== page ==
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TJX settles with Visa Fifth Third Bank on breach

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BOSTON (12/3/07)--Discount retailer TJX Cos. may pay up to $40.9 million in a settlement with Visa Inc. and the company's credit card payments processing bank, Fifth Third Bancorp, in a lawsuit over the largest customer data breach in U.S. history. The agreement, announced Friday, doesn't resolve an unrelated lawsuit by Ameribank, SELCO Community CU, and several other small institutions plus the bank associations of Massachusetts, Connecticut and Maine. That lawsuit suffered a setback Thursday when a judge denied class status for plaintiffs in the case (Associated Press via Money Central/ Nov. 30). The Credit Union National Association (CUNA) is looking into how the settlement would affect damage claims in the other lawsuit, said CUNA General Counsel Eric Richard. The $40.9 million settlement would help resolve potential claims and other disputes by U.S. Visa issuers, such as credit unions and banks, over the costs of replacing members' and customers' credit and debit cards compromised in the breach. To take effect, the settlement must be approved by issuers of at least 80% of U.S. Visa cards by Dec. 19. By accepting the deal, they would agree to waive their right to sue TJX and Fifth Third, in exchange for payment of their breach-related costs by Dec. 27. Analysts said $40.9 million is likely higher than the costs incurred in replacing cards. A recent Gartner Inc. survey noted that credit card networks generally reimburse banks and credit unions for fraudulent purchases, leaving the financial institutions with the costs of replacing the cards and customer service expenses. As part of the agreement Visa would rescind part of the $880,000 in fines it levied against the companies for failing to meet Visa standards for safeguarding data. TJX and Visa said the rescinsion would increase the funds available for an alternate recovery program for the financial institutions. The agreement does not include other credit card associations such as MasterCard.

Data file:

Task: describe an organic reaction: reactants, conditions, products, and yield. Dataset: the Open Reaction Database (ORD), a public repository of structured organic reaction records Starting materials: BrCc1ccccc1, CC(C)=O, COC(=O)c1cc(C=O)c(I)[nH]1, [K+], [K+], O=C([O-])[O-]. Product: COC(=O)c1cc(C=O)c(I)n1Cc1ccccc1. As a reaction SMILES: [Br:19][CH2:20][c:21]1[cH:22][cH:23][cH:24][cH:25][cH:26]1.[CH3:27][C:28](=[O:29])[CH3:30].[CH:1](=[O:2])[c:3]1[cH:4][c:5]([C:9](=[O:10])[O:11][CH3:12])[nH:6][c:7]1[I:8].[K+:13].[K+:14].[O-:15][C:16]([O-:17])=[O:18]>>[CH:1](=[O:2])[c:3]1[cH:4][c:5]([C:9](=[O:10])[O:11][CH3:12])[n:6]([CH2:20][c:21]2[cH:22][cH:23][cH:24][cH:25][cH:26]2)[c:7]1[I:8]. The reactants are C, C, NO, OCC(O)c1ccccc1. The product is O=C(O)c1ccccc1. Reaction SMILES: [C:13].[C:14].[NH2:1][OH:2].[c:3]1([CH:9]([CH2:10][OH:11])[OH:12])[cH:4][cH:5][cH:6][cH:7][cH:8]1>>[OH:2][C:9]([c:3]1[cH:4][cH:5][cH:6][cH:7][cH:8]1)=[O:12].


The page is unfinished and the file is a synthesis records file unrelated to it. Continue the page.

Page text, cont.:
Ohio CUs CUNA offer tips for holiday shoppers

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DUBLIN, Ohio (12/3/07)--Ohio credit unions are reminding shoppers to spend their money wisely during the holidays and are offering tips on how to avoid debt. Although consumers are concerned about rising expenses, such as gas, spending will increase this year compared to last year, said Credit Union National Association (CUNA) Chief Economist Bill Hampel. “This time of year, we tend to lose weight in our back pocket,” said Paul Mercer, Ohio Credit Union League president. “While we do not want to downplay the importance of giving to our loved ones and those in need, we do want to make sure consumers are not spending irresponsibly and finding themselves racking up excessive debt.” About 76% of credit unions offer Christmas Club accounts, which allow members to set aside a specified amount from their paychecks throughout the year. When the holidays arrive, funds from the Christmas Club accounts are transferred into members’ checking or savings. Some suggestions that credit unions can offer their members during the holidays include: